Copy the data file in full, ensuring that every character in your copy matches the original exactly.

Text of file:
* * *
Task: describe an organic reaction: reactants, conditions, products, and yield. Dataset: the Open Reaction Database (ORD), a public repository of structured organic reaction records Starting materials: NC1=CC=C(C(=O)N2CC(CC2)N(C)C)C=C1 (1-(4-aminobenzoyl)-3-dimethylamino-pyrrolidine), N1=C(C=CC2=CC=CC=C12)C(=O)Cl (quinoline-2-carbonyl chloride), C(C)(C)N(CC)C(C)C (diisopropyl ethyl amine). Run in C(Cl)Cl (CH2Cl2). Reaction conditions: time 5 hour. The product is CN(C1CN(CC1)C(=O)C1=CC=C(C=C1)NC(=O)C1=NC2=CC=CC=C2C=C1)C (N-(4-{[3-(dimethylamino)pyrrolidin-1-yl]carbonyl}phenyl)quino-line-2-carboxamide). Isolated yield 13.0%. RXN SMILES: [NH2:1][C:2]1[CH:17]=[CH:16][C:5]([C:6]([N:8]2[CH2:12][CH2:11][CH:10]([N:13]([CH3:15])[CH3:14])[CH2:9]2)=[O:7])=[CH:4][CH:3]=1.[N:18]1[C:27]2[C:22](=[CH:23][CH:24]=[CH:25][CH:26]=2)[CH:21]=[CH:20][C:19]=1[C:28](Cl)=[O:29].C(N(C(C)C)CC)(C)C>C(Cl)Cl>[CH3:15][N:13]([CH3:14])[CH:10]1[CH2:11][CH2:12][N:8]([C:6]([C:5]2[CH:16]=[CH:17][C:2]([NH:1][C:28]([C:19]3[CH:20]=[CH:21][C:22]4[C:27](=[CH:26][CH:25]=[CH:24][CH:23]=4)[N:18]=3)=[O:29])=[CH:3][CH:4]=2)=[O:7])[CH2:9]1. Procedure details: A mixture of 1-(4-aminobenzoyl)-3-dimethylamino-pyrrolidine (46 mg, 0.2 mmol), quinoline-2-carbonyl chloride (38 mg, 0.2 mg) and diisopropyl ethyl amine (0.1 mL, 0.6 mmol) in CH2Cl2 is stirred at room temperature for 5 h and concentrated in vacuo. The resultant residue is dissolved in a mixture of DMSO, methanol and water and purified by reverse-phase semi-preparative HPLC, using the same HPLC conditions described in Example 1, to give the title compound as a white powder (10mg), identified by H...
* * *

Task: describe an organic reaction: reactants, conditions, products, and yield. Dataset: the Open Reaction Database (ORD), a public repository of structured organic reaction records Starting materials: NC1=CC=C(C(=O)N2CC(CC2)N(C)C)C=C1 (1-(4-aminobenzoyl)-3-dimethylamino-pyrrolidine), N1=C(C=CC2=CC=CC=C12)C(=O)Cl (quinoline-2-carbonyl chloride), C(C)(C)N(CC)C(C)C (diisopropyl ethyl amine). Run in C(Cl)Cl (CH2Cl2). Reaction conditions: time 5 hour. The product is CN(C1CN(CC1)C(=O)C1=CC=C(C=C1)NC(=O)C1=NC2=CC=CC=C2C=C1)C (N-(4-{[3-(dimethylamino)pyrrolidin-1-yl]carbonyl}phenyl)quino-line-2-carboxamide). Isolated yield 13.0%. RXN SMILES: [NH2:1][C:2]1[CH:17]=[CH:16][C:5]([C:6]([N:8]2[CH2:12][CH2:11][CH:10]([N:13]([CH3:15])[CH3:14])[CH2:9]2)=[O:7])=[CH:4][CH:3]=1.[N:18]1[C:27]2[C:22](=[CH:23][CH:24]=[CH:25][CH:26]=2)[CH:21]=[CH:20][C:19]=1[C:28](Cl)=[O:29].C(N(C(C)C)CC)(C)C>C(Cl)Cl>[CH3:15][N:13]([CH3:14])[CH:10]1[CH2:11][CH2:12][N:8]([C:6]([C:5]2[CH:16]=[CH:17][C:2]([NH:1][C:28]([C:19]3[CH:20]=[CH:21][C:22]4[C:27](=[CH:26][CH:25]=[CH:24][CH:23]=4)[N:18]=3)=[O:29])=[CH:3][CH:4]=2)=[O:7])[CH2:9]1. Procedure details: A mixture of 1-(4-aminobenzoyl)-3-dimethylamino-pyrrolidine (46 mg, 0.2 mmol), quinoline-2-carbonyl chloride (38 mg, 0.2 mg) and diisopropyl ethyl amine (0.1 mL, 0.6 mmol) in CH2Cl2 is stirred at room temperature for 5 h and concentrated in vacuo. The resultant residue is dissolved in a mixture of DMSO, methanol and water and purified by reverse-phase semi-preparative HPLC, using the same HPLC conditions described in Example 1, to give the title compound as a white powder (10mg), identified by H...